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Subaru Telescope Discovers 100th Moon of Saturn

May 22, 2023
Last updated: May 24, 2023

Saturn has now passed 100 known moons. The 100th moon announced around Saturn has been given the provisional designation S/2004 S43 and was first observed by the Subaru Telescope.

A team led by Scott Sheppard (Carnegie Institution for Science) first observed this moon in 2004 using the Subaru Prime Focus Camera (Suprime-Cam). The very faint 26th magnitude, 2 km sized moon required additional years to confirm its orbit. With 145 confirmed moons, 62 of which were announced this May by the International Astronomical Union (IAU), Saturn takes back the "moon king" title from Jupiter (Note 1).

Subaru Telescope Discovers 100th Moon of Saturn

Figure 1: Conceptual diagram showing the orbits of Saturn's satellites. The left and right figures represent Saturn viewed from the polar and equatorial directions, respectively. The new moons announced this time are members of the irregular outer satellites whose orbits are colored in either red, green, or blue. (Credit: Scott Shepard/Carnegie Institution for Science)

About half of the newly announced Chronian (from Chronos, the Greek name of the god known as Saturn in Latin) moons this May were first discovered by Suprime-Cam observations in 2004, 2005, 2006 and 2007, and confirmed with CFHT observations in 2019 and 2021 by a team led by Edward Ashton (Academia Sinica Institute of Astronomy and Astrophysics). The other half of the newly announced moons were discovered by the Ashton's group using CFHT, which is also at Maunakea. All of the new moons are very small, typically 2 km in size.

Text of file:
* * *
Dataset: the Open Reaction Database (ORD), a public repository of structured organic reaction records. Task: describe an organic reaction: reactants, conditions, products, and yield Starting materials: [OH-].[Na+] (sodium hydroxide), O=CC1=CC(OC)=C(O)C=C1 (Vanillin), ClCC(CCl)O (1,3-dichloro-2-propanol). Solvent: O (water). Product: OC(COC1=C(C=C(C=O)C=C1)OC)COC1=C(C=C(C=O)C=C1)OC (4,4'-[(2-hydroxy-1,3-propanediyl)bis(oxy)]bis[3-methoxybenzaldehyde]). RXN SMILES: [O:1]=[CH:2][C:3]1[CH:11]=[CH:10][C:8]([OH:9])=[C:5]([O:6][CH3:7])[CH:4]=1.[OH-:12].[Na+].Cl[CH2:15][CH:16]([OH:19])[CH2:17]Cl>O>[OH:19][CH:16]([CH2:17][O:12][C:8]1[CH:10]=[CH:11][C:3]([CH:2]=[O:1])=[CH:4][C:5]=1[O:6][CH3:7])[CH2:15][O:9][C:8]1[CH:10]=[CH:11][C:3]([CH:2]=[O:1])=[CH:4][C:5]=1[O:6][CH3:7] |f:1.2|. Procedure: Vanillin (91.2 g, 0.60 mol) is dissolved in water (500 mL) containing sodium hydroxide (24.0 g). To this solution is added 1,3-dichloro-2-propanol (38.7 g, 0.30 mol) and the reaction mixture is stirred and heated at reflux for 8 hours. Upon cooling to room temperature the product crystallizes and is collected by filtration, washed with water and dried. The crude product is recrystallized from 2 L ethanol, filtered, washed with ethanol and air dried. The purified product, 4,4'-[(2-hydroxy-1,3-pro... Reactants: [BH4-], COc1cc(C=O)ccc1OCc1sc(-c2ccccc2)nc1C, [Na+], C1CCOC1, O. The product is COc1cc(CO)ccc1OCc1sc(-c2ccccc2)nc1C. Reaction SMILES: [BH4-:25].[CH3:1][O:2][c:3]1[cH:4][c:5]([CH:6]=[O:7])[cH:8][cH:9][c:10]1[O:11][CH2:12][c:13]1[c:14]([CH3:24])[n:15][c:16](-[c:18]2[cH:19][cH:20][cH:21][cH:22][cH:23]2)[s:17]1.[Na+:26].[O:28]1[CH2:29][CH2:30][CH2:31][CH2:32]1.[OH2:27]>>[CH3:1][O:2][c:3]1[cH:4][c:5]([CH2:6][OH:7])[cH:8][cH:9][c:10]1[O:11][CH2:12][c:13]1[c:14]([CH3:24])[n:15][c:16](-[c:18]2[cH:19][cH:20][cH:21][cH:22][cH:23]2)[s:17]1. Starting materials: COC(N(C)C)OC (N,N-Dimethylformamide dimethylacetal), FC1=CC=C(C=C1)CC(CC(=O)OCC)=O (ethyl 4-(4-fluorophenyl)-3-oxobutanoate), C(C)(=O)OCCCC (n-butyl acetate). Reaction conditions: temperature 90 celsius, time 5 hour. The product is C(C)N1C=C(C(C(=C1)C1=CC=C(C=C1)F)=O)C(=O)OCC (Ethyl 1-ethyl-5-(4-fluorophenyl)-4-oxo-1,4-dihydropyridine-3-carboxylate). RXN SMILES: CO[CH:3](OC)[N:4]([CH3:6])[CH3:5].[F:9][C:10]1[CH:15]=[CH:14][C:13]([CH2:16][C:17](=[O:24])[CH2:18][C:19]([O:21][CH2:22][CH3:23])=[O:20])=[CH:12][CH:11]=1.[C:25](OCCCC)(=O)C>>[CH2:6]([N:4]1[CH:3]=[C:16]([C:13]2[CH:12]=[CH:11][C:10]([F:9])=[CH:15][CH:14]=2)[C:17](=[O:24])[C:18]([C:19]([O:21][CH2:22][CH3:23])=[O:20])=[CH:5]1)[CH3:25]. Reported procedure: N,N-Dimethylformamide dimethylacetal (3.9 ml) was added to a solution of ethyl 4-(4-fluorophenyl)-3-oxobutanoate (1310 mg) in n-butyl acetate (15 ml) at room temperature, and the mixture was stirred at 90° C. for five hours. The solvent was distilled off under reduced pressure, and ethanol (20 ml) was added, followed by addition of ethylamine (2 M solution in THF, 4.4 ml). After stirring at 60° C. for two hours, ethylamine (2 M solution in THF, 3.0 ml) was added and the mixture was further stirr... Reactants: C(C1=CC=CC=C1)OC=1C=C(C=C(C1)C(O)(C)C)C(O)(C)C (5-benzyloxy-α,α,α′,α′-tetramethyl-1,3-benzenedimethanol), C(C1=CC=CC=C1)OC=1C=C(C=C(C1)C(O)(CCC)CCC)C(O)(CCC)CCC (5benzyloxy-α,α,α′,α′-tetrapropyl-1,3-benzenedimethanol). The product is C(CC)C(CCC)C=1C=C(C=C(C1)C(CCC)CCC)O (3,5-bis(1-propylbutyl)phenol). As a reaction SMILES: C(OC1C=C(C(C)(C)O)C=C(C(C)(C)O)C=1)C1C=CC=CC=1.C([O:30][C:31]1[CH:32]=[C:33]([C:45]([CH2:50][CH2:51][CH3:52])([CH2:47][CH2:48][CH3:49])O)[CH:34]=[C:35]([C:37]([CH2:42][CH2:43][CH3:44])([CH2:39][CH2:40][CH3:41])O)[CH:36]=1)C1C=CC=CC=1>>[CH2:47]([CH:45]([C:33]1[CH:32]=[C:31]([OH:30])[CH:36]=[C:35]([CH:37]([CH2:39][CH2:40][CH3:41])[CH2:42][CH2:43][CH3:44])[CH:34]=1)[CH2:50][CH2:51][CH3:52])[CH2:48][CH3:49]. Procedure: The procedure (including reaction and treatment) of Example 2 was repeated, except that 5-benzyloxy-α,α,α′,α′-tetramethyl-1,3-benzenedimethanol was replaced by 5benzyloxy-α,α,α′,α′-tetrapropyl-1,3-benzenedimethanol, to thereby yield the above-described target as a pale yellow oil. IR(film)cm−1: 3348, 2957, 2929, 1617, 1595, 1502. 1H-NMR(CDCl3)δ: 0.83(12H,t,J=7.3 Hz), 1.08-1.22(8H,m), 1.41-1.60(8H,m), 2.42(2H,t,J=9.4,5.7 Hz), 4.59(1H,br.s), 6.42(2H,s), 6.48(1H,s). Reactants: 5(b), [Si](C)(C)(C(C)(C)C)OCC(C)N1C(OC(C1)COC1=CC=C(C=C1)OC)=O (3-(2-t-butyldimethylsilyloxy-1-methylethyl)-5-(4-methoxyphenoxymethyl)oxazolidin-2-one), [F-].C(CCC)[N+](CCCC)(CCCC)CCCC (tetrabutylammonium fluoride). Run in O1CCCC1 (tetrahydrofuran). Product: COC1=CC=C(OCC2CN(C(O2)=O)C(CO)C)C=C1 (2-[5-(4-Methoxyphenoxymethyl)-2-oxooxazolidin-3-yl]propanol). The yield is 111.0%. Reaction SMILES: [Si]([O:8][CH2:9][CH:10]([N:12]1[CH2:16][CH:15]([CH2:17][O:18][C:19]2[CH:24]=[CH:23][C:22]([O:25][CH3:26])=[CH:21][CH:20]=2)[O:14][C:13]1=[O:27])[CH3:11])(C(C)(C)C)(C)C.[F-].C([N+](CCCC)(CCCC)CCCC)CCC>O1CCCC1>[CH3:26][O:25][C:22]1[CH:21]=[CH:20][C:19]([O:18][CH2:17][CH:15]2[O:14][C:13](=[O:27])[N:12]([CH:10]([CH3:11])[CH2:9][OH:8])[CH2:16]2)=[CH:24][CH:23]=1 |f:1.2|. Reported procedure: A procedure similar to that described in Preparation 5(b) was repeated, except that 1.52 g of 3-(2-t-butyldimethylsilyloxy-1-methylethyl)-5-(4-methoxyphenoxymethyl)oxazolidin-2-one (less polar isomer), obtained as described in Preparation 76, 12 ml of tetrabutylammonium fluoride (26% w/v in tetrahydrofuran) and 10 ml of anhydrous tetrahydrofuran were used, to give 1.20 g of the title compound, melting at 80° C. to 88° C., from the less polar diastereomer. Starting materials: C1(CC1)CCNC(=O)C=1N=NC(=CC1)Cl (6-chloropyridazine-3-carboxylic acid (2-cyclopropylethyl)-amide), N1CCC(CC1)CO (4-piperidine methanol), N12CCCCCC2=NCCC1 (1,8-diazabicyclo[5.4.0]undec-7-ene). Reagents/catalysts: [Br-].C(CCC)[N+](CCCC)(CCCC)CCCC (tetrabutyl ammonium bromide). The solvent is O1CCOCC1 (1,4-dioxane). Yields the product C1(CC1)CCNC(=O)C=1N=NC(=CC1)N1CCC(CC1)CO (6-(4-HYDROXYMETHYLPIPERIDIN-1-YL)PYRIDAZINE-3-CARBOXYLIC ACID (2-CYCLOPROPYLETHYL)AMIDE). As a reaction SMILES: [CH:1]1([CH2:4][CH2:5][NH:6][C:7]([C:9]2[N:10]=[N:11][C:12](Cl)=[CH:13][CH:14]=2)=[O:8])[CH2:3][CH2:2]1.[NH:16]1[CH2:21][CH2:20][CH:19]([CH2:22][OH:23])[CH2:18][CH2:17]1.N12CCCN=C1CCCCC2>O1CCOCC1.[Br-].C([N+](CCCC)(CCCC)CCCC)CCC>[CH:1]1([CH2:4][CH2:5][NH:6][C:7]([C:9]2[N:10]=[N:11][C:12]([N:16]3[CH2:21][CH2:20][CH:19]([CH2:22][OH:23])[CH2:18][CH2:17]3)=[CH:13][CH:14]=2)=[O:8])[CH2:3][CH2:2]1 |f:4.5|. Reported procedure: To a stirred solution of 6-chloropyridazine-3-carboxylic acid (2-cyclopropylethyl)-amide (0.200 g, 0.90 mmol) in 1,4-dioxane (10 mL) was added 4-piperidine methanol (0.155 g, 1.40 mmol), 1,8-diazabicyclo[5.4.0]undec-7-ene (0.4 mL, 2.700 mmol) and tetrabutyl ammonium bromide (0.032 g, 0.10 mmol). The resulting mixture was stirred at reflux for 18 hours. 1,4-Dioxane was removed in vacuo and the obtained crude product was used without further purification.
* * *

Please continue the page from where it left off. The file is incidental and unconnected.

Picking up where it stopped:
The new Chronian moons are interesting as they are mostly fragments of larger parent moons. The parent moons were fragmented by collisions with other moons or passing comets or asteroids. The fragments created by these impacts remain in orbits similar to that of the parent moon. Based on the number of similar satellite orbits, it appears there were at least 5 to 8 original parent moons.

These moons are important to understand because they are the last remnants of the population of objects that formed in the giant planet region as the rest of the material was incorporating into the planets. Imaging one of them up close with a spacecraft like NASA's Dragonfly mission, will give us a better understanding of the primordial material that went into making the planets.

"That is one of the reasons to find more Chronian moons," says Sheppard. "The hope is that if we find enough, one of them will just happen to be near enough to the spacecraft’s trajectory to get close up images of it while the spacecraft is passing through the outer Chronian system to the inner Chronian system."

"There are many more smaller moons we have detected around Saturn, but they still need more observations to be confirmed. Most of these unconfirmed moons were first seen at the Subaru Telescope in 2004," says Sheppard.

(Note 1) Jupiter, which currently has 95 known moons, 15 of which were announced earlier this year, only had the moon crown for a few months. "We believe we are complete for moons around Saturn down to about 3 km in size; while at Jupiter, closer to the Earth, the completeness is down to about 2 km in size. So Saturn having more known moons and yet not being complete to the smaller sizes means Saturn likely has more moons than Jupiter at the same size range," says Sheppard.

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